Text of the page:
Smoke-free alternatives push

Giant cigarette company Philip Morris International (PMI) has commissioned a survey* that says at least 80 per cent of Australians believe adult smokers should have access to alternative products if shown to have the potential to reduce the risk of smoking compared to cigarettes.

The Ipsos survey reveals that at least 70 per cent of the 1,000 people who were surveyed also believe the government should do all they can to encourage adult smokers who don’t quit cigarettes to completely switch to better alternatives.

“Public opinion aligns with common sense, and the recent Ipsos survey confirms what we have heard for a very long time,” PMI Managing Director Tammy Chan said.

“The survey shows that most people in Australia agree that smoking is still a serious public health problem. They want to see action to tap into the opportunity provided by alternatives to cigarettes that are scientifically substantiated.”

PMI says the results also showed that 83 per cent of respondents believe consumer goods companies have an obligation to continually research and innovate their products in the interest of public health. However, only 40 per cent thought that Australian authorities had done a good job ensuring everyone has access to the latest innovations and advancements.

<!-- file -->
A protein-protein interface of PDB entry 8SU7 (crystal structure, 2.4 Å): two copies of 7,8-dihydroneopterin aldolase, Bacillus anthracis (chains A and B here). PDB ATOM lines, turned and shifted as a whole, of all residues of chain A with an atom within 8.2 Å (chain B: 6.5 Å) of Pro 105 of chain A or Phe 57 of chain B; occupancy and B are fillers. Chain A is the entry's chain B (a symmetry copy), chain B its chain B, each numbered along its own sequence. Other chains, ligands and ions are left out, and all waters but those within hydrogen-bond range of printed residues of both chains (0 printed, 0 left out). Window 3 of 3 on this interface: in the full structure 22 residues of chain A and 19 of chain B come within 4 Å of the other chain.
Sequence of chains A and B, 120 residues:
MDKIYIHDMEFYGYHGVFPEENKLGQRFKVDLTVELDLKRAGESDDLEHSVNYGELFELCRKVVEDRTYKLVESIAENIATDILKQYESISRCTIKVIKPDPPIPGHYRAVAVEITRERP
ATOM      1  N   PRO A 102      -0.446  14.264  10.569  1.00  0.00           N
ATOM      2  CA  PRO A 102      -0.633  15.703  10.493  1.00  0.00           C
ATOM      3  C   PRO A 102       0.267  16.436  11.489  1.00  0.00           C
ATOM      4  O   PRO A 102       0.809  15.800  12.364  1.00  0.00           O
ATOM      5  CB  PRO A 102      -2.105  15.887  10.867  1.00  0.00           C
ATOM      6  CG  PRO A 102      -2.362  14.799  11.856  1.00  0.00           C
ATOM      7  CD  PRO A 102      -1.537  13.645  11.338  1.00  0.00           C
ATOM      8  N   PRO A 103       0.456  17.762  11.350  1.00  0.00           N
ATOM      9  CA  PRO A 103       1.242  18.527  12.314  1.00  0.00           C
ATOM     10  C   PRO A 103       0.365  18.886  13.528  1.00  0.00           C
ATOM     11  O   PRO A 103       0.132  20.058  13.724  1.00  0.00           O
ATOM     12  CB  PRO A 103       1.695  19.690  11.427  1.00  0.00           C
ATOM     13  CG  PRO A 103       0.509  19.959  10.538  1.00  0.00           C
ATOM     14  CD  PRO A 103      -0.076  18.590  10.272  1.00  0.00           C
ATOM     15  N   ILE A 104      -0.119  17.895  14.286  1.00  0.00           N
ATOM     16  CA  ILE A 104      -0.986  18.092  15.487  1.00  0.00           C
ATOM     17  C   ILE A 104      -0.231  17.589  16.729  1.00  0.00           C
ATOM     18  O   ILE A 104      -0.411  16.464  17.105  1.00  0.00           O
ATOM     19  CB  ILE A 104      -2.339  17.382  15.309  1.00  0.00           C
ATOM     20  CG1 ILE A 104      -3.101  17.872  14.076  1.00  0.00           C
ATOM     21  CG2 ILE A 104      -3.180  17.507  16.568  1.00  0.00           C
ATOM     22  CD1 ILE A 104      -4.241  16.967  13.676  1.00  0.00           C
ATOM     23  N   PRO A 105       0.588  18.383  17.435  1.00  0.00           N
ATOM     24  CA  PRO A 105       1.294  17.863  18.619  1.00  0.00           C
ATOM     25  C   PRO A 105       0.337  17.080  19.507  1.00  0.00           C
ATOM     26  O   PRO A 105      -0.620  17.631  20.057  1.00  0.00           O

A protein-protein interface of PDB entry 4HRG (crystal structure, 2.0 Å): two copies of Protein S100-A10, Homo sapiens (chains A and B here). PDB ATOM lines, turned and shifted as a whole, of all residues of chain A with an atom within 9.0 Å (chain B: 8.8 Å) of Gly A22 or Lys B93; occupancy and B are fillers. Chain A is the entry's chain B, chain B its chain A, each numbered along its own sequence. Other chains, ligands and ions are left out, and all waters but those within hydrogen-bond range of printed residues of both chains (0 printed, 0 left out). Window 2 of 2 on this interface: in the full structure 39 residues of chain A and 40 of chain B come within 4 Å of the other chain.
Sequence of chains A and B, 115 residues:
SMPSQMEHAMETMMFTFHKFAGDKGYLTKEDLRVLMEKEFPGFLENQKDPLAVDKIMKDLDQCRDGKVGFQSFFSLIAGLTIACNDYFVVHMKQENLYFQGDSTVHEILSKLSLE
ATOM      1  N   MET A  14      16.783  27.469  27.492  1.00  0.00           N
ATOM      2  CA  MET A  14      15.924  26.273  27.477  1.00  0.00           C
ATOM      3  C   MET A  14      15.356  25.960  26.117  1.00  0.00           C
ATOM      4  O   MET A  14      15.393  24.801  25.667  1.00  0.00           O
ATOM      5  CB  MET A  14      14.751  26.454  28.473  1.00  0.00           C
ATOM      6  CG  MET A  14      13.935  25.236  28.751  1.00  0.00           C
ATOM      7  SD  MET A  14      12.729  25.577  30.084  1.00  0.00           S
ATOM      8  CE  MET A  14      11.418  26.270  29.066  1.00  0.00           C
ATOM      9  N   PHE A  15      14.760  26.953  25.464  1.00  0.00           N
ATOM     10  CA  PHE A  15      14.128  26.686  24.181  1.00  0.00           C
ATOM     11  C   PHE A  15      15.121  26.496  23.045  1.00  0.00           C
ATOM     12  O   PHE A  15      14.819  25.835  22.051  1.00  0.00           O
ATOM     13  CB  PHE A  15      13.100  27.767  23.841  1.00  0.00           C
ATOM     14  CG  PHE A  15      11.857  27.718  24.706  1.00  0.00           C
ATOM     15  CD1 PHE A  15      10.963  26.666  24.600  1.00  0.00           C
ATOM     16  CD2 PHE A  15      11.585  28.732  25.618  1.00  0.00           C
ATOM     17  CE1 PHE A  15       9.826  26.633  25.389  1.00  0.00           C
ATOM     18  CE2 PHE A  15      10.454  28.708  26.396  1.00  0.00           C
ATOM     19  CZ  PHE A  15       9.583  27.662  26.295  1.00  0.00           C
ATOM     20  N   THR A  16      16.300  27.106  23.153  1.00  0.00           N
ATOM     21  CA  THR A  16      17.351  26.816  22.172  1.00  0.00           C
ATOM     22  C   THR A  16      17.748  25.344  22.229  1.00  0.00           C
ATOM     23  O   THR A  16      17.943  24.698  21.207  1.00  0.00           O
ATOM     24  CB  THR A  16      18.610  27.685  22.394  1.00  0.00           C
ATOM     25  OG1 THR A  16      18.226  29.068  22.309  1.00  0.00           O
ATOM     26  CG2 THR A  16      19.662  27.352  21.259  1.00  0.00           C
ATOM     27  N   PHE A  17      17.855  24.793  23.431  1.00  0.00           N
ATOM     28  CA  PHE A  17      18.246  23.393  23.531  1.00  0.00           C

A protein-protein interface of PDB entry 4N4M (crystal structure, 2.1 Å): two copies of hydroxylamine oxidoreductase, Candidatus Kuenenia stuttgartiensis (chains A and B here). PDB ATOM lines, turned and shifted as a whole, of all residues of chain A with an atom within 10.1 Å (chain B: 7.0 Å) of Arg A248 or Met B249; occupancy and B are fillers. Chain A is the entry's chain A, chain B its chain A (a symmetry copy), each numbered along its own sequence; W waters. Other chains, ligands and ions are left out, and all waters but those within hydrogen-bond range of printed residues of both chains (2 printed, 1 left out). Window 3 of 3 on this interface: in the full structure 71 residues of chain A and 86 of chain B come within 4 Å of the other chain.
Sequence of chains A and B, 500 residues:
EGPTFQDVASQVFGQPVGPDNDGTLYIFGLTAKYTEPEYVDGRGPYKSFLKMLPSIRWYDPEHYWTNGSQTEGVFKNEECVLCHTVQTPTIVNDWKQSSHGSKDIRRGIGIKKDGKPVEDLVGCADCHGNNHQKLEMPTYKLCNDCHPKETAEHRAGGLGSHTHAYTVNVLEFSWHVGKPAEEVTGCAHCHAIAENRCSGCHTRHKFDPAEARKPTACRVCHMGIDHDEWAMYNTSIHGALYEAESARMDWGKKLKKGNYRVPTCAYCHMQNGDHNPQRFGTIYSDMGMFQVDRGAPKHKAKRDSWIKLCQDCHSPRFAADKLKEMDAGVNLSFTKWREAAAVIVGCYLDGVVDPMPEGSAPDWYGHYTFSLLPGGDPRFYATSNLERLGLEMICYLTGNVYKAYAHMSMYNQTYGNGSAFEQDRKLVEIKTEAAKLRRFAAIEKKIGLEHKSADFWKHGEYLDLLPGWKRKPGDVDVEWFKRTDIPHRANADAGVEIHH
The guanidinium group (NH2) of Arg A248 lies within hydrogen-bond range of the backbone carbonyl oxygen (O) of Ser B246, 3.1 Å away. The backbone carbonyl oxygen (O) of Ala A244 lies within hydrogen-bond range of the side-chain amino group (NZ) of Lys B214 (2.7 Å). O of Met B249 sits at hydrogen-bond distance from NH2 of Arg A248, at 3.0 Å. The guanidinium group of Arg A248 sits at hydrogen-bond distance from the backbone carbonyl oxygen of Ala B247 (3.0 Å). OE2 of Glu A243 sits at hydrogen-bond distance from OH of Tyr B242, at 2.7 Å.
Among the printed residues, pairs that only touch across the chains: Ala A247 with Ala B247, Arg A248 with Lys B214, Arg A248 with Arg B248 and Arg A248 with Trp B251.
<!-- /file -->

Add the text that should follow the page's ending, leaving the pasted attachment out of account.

“Clearly, society does not want governments to block promising solutions to public health problems,” Ms Chan said. “Society wants to see adult smokers given the choice to switch to better alternatives that are properly regulated to ensure manufacturing standards are met and youth are prevented access.”

“The science is clear. The evidence shows that switching to a smoke-free product is a better choice than continuing to smoke. We simply cannot continue to deny the three million Australian smokers access to these alternative products, which other like-minded countries have already embraced.”

“From the UK to the USA, New Zealand to Canada, smoke-free products such as e-cigarettes and heated tobacco are seen as a way to meaningfully reduce smoking rates and get smokers off the most dangerous form of tobacco,” Ms Chan said.

“The science has been internationally endorsed by groups such as the American Cancer Society, Cancer Research UK, Royal College of Physicians, Royal Australian and New Zealand College of Psychiatrists and more.”

“The message is clear: people want governments to give smokers better choices.”

* Conducted by Ipsos Hong Kong Limited (September 2018); margin of error ±3.2% at the 95 per cent confidence interval. All data can be viewed at

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